Waikato Valley Chocolates has opened a new Easter egg factory in Horotiu.
The factory that makes your Easter eggs just got a whole lot nicer.
Waikato Valley Chocolates, which makes some 3.5 million Easter eggs each year for the Warehouse, has opened a new 3200 square metre factory in Horotiu.
The factory is a joint venture with The Warehouse Group, and part of a plan to increase turnover by 20 per cent and export to Australia.
Director Mike Razey said the new factory increased production capacity, but it would not immediately translate into new jobs.
Mike Razey, director of Waikato Valley Chocolates, is eyeing up export markets with the new factories expanded production capacity.
“There will be more jobs, our business will grow. We’re at the momentum stage where we look to the next level.”
Waikato Valley Chocolates produces the majority of chocolate eggs, under licence for brands such as Disney, sold at the Warehouse over Easter. Chocolate coated nuts and dried fruit are also sold through the store.
A panner, which coats nuts and dried fruits in chocolate.
Except for the smallest eggs, each chocolate egg is hand wrapped in tinfoil. The factory employs 45 staff and runs 24 hours a day, five days a week.
The old factory on Borham Rd was past its used by date and sat in the path of the incoming Waikato Expressway, Razey said.
"We could just not continue, there was just not enough room … it was really difficult to be efficient."
He said there had been no conversations with Mondelez International, which is closing Dunedin's Cadbury Factory, about taking on the production of Jaffas.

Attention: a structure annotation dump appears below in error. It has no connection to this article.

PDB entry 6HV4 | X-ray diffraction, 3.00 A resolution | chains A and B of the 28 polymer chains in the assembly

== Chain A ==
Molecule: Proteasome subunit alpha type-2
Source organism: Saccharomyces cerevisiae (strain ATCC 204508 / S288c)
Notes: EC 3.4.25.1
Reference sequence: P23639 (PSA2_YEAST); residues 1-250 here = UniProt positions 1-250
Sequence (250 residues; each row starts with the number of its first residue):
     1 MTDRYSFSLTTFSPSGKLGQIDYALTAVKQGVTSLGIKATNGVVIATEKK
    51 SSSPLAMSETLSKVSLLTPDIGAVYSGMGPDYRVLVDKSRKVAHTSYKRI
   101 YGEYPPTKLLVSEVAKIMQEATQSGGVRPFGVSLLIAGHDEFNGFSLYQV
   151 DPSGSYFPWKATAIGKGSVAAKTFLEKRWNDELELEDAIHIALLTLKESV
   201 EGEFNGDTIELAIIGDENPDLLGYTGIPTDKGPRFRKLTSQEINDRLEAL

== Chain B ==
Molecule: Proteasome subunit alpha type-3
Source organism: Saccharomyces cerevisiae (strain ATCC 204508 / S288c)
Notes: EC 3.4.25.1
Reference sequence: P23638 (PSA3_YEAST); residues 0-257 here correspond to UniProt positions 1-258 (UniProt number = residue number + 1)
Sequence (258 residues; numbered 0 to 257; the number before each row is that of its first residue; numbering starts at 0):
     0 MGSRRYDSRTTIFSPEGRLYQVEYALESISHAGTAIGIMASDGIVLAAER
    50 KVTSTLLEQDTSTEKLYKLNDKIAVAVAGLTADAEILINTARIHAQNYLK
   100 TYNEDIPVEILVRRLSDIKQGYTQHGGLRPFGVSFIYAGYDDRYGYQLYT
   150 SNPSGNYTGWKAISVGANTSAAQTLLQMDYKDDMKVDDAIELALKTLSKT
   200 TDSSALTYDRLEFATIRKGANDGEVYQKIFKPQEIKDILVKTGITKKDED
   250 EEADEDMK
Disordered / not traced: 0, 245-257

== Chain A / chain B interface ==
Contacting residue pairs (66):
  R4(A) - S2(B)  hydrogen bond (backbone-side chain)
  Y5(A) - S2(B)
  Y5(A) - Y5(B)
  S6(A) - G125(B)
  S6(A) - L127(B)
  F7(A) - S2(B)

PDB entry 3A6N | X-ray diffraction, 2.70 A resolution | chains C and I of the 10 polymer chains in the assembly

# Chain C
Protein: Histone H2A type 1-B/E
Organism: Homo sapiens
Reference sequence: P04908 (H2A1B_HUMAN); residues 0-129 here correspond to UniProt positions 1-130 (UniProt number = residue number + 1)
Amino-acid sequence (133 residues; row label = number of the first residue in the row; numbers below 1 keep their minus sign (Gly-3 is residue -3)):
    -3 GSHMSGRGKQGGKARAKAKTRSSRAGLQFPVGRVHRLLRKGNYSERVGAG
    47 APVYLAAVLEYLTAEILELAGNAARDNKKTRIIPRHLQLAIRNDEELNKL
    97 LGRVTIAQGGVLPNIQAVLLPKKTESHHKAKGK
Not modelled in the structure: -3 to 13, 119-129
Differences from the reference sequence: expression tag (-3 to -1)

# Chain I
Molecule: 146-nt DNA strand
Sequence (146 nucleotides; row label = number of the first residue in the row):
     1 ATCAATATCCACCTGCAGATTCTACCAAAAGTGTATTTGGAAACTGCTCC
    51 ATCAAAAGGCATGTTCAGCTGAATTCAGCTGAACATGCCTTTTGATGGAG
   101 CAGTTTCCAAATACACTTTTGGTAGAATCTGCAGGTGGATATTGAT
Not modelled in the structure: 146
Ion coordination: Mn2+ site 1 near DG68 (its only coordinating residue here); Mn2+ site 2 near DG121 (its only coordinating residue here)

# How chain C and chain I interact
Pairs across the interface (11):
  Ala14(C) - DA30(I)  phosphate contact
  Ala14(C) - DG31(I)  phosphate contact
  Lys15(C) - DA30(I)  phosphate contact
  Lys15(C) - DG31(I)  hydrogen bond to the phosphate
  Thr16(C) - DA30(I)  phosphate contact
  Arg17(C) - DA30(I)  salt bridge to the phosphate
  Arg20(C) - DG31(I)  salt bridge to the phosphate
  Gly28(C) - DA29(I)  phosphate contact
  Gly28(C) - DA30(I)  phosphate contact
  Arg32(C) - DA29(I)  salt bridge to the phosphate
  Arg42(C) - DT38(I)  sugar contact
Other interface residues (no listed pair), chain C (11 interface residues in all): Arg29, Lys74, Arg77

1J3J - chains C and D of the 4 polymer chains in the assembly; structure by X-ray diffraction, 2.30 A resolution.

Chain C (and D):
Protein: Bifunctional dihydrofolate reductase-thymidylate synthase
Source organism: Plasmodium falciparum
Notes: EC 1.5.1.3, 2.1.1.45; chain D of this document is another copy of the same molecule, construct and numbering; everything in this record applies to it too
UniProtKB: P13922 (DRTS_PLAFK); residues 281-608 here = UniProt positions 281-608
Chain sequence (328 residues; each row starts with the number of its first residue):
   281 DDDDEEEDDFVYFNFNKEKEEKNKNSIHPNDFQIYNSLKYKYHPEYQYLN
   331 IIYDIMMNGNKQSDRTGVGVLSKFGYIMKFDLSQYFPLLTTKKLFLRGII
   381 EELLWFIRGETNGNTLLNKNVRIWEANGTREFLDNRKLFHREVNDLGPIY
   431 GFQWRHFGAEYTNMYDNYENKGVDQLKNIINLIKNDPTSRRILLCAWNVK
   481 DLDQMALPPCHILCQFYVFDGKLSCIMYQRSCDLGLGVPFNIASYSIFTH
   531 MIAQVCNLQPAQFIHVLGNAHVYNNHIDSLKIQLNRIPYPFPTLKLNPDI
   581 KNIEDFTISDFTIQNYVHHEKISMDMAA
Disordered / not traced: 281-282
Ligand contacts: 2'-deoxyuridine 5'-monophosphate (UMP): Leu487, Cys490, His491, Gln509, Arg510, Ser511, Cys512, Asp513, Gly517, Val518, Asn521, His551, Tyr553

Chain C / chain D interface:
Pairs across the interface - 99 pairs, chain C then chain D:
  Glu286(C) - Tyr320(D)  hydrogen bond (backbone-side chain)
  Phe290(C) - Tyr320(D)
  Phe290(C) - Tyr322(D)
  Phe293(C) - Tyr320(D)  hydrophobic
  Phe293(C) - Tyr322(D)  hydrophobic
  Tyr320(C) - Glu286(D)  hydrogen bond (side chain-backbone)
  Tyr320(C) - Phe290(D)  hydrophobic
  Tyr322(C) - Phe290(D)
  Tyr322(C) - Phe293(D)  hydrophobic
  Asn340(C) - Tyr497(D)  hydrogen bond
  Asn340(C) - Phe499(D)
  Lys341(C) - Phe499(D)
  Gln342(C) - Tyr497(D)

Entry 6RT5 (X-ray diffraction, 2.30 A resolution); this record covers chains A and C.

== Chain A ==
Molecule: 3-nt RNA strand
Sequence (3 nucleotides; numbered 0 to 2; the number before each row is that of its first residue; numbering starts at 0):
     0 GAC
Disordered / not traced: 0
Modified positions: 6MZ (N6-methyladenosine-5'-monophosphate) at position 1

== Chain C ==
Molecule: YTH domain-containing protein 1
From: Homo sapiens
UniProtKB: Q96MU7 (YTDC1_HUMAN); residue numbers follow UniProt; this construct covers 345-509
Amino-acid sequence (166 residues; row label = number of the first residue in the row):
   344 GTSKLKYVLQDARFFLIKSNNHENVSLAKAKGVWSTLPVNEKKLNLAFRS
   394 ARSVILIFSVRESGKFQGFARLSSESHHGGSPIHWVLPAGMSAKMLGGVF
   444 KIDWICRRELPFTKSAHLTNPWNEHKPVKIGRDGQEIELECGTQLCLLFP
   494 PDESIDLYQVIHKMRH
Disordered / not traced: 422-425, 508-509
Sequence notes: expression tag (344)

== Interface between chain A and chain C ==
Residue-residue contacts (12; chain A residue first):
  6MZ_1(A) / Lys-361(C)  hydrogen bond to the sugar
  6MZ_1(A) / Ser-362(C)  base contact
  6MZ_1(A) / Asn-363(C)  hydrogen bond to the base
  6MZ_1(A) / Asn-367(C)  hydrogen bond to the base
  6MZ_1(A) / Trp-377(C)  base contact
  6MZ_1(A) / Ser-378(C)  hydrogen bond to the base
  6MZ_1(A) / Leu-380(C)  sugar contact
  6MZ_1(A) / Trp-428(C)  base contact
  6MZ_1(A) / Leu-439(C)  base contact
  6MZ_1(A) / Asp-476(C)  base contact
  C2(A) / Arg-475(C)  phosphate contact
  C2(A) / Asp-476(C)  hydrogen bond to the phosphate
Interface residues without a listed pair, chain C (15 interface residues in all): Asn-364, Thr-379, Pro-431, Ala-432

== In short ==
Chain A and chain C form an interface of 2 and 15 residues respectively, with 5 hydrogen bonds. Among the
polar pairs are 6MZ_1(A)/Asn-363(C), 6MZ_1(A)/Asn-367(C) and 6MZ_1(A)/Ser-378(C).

"If that opportunity arose we would definitely look to make it."
Waikato River Valley doesn't make starch based products, so could not produce Pineapple Lumps.
Warehouse founder Sir Stephen Tindall compared the company's success to that of Team New Zealand, which he financially backed in its successful America's Cup campaign.
"Quite often, during the ups and downs of businesses, you could easily pull the pin.
"But, the story is one of resilience, believing in people, giving them the ability to deliver, and hanging in with them. It really does pay off, and that's what's happened with this place."
Richard Eng, who has worked on the factory floor for over 25 years, said good management and flexible working hours kept him around.
“I’ve been working here for so long because I eat chocolate for free, and I eat a lot of them," he said.
The peanut clusters were his favourite product, "I just eat, and eat, and eat them".
Jeff Andersen, general manager of Waikato Valley Chocolates, at the new factory store.
Images: DOMINICO ZAPATA/STUFF